Morse is no stranger to marketing — it was her full-time job at Corvallis’ Henderer Design + Build in Corvallis for more than 10 years. Last November, when she was getting 30 to 40 calls each day, she realized she had to make a choice: Quit a job she loved to focus on what could be a flash-in-the-pan, blink-and-you’ll-miss-it fad; or keep her job and ignore a potentially life-changing new business idea. Morse, who came up with the name “No Regrets” for her Albany farm, said the potential was too enticing to ignore.

“I loved my job, but I love goats, too. And as much as I loved what I did, when you hit the media lottery, you don’t walk away from that,” she said. “And I already had debt from medical bills and from my divorce. At that point I thought, ‘I’m going to be in debt for the rest of my life anyway.’ Now I have a glimmer of hope.”

Morse said she decided to go all in on the idea and borrowed “a big chunk of money” to start the business. In addition to previous projects and Goat Therapy and Goat Happy Hour events, she established a website (www.goatyoga.net), made deals with local businesses and farms to host goat yoga events, and bought a van (complete with goat yoga decals, pictures and a “Caution: Mini goats on board” sign) to transport her animals.

“I have a vehicle that people are constantly stopping to take pictures of and tell people about,” Morse said. “What other vehicles get attention like that other than the Batmobile or the Oscar Mayer Weinermobile? That’s pretty cool.”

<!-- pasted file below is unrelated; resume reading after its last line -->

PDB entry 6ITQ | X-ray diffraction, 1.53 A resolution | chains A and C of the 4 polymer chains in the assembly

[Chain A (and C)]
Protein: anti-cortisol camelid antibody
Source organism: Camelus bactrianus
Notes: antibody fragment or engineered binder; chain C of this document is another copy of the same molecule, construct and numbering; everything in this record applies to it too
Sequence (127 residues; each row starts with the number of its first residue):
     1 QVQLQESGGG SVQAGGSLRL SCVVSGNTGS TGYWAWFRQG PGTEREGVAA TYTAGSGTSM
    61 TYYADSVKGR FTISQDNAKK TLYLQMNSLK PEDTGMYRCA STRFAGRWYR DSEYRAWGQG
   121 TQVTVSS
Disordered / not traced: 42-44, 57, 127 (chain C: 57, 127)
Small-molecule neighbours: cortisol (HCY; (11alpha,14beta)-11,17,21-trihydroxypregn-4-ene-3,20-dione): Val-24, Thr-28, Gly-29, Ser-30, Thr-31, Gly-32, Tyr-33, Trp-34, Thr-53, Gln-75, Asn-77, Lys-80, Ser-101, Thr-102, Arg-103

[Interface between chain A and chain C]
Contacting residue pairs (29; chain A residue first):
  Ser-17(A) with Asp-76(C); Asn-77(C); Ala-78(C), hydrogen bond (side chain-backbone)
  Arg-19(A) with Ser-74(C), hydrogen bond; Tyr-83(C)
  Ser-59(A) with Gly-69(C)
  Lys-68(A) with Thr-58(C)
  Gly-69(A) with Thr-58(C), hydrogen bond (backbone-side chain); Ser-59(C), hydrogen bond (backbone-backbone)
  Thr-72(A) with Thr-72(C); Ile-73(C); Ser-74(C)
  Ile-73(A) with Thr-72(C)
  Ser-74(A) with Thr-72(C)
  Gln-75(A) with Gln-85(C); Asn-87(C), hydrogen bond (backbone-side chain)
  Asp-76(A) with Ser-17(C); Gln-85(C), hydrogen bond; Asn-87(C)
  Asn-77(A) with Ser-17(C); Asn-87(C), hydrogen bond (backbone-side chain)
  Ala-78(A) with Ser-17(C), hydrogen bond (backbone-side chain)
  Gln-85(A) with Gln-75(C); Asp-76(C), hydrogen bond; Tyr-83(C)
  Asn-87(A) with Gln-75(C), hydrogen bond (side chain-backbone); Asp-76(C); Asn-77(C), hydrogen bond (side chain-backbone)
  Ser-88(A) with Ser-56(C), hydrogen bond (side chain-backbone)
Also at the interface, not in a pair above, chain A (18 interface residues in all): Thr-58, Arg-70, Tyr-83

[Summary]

Since making her decision to start the business, she’s noticed many strange side effects. She trademarked the name “Goat Yoga” and has started selling licensing agreements, but numerous copycats have also sprung up around the country.

“I heard of one place that’s trying to do yoga with bunnies now,” she said. “It’s exciting that so many people are loving this idea, but it is still weird to see businesses across the country starting because of what’s happened here.”

Right time, place

Morse said her Goat Therapy and Goat Happy Hour events showed her that she wasn’t alone in her love of the therapeutic and calming effects of spending time with goats. And she hoped “goat yoga would resonate like those previous events did.

“When I was first diagnosed, I would come out every day and sit here with my goats and I would feel better. It’s not healing diseases but it’s really hard to be sad when a goat comes up to snuggle you,” she said. “It’s such a simple thing, but it makes so many people so happy.”